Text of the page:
The spatial averaging has not entirely eliminated the effect of the low-frequency modes in the Innovative room, but the buildup of bass energy due to the proximity of the room boundaries will be mitigated by the overdamped woofer alignment. The effect will be to add some bass weight without obscuring clarity. The low-frequency extension is excellent, the level at 20Hz being the same as at 1kHz.
The lower-midrange dip at Innovative is both narrower and higher in frequency than the corresponding dip in MF's room. I suspect this is due to interference between the direct sound from the midrange units and the reflection from the sidewalls. (The floor-bounce cancellation of the woofers' output will be above their passband and is thus inconsequential.) The 200Hz dip is inevitable given the room dimensions, and I suspect that much of the fine-tuning of the speakers' positions is to arrange for this cancellation notch to have the least effect on music.
In the time domain, the Alexandria XLF's step response at the listening position (fig.8) indicates that the tweeter and woofers are connected in positive acoustic polarity, the midrange units in inverted polarity. However, the decay of the tweeter's step smoothly blends into the start of the midrange units' step, and the decay of the midrange units' step smoothly blends into the start of the woofers' step. This indicates optimal crossover design, which, in combination with the adjustable geometry of the upper-frequency drivers, will give the smooth blending of the drive-unit outputs in the frequency domain claimed for the Aspherical Group Delay technology.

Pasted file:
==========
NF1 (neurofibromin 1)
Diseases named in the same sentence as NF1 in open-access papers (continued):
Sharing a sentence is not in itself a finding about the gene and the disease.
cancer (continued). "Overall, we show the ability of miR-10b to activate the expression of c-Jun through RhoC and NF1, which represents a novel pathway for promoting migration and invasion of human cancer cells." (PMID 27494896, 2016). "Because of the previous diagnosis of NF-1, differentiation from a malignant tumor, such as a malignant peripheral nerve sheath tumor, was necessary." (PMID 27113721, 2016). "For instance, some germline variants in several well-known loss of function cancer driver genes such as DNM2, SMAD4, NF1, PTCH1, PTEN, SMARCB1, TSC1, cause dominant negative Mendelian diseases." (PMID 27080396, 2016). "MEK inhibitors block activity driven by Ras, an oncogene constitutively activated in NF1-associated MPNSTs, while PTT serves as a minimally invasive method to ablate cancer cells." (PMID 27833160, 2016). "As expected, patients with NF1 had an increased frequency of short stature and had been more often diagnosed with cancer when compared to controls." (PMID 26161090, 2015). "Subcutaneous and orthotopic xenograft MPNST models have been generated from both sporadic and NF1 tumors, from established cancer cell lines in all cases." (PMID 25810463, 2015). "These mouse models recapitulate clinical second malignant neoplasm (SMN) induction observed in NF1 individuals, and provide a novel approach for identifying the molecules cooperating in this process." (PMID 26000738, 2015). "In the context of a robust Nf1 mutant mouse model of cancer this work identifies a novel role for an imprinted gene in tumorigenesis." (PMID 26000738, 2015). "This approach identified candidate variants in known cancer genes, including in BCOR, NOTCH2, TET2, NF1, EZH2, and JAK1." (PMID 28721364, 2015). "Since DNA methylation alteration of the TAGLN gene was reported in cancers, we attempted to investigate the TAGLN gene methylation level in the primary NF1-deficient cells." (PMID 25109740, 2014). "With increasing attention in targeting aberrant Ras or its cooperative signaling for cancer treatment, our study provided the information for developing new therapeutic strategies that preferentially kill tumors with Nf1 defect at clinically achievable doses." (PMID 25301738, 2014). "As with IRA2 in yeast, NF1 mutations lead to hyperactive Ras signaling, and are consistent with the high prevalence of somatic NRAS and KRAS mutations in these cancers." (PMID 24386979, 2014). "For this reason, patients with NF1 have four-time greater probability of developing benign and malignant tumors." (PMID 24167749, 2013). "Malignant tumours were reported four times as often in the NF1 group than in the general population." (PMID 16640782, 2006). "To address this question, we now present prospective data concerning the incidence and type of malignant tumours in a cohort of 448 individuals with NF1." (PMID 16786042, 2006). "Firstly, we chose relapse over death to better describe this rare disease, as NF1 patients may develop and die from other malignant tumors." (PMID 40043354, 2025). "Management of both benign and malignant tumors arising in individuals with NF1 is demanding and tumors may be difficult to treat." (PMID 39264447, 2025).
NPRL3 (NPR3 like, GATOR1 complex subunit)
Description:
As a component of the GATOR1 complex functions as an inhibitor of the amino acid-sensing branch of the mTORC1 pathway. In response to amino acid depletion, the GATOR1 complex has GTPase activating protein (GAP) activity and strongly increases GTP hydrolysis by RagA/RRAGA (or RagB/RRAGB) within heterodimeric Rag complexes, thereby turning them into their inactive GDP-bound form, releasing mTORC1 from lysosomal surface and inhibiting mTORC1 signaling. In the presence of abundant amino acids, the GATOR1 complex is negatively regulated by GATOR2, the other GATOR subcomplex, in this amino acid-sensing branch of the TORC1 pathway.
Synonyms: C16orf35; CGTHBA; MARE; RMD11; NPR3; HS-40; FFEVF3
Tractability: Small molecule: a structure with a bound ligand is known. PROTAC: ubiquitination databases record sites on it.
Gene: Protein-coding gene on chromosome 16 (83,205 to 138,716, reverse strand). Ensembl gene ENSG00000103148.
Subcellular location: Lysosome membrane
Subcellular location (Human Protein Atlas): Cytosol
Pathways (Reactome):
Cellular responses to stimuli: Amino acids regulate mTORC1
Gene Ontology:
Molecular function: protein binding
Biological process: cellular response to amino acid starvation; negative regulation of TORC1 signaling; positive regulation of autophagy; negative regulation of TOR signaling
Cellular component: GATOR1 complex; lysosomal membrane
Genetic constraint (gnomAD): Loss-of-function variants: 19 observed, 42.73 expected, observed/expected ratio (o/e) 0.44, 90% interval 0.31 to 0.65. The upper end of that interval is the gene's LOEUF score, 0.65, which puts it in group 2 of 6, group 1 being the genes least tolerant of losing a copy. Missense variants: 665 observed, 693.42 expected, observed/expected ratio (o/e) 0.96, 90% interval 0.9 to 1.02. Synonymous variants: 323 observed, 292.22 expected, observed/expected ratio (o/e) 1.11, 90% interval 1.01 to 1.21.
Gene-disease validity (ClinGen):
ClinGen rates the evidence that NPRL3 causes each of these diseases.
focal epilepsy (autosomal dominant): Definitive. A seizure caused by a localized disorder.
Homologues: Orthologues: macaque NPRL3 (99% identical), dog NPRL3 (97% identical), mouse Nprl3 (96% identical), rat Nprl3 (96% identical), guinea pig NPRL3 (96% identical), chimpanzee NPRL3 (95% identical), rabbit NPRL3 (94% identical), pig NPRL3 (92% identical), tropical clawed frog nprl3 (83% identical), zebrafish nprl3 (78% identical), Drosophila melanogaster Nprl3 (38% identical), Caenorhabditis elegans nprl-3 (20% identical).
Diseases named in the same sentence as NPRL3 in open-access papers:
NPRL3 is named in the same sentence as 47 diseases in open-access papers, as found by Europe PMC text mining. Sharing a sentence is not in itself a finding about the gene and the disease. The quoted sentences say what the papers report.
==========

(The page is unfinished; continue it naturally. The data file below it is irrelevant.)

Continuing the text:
The cumulative spectral-decay plot (fig.9), taken at the closer 50" microphone distance in order to push back boundary reflections, shows a very clean initial decay, but with then some low-level hash in the mid-treble. A small ridge of what appears to be delayed energy is visible at the computer monitor's line-scan frequency just below 17kHz. This is spurious and should be ignored. However, there is a notch in the on-axis response, and a more powerfully defined ridge of delayed energy at a lower frequency, 14,875Hz, both of which appear to be real.
As I said at the beginning of this section, there are practical limitations when measuring so large a loudspeaker. While I am confident that my measurements regime fully characterizes the performance of a small speaker (such as KEF's LS50, which I reviewed last month), with a speaker as large as Wilson's Alexandria XLF, the measurements offer suggestions rather than certainties. Note, also, that I don't measure distortion, which in this high-sensitivity speaker is likely to be very low. But overall, this is an impressively well-engineered design. As well as auditioning the Alexandria XLF at Innovative and in Michael's room, last January I had the opportunity to perform extended comparisons between the XLF and the earlier Alexandria X-2 Series 2 at Wilson Audio's headquarters. There is no doubt in my mind that this is the best speaker yet to come from the Utah company, which makes it a very fine speaker indeed.John Atkinson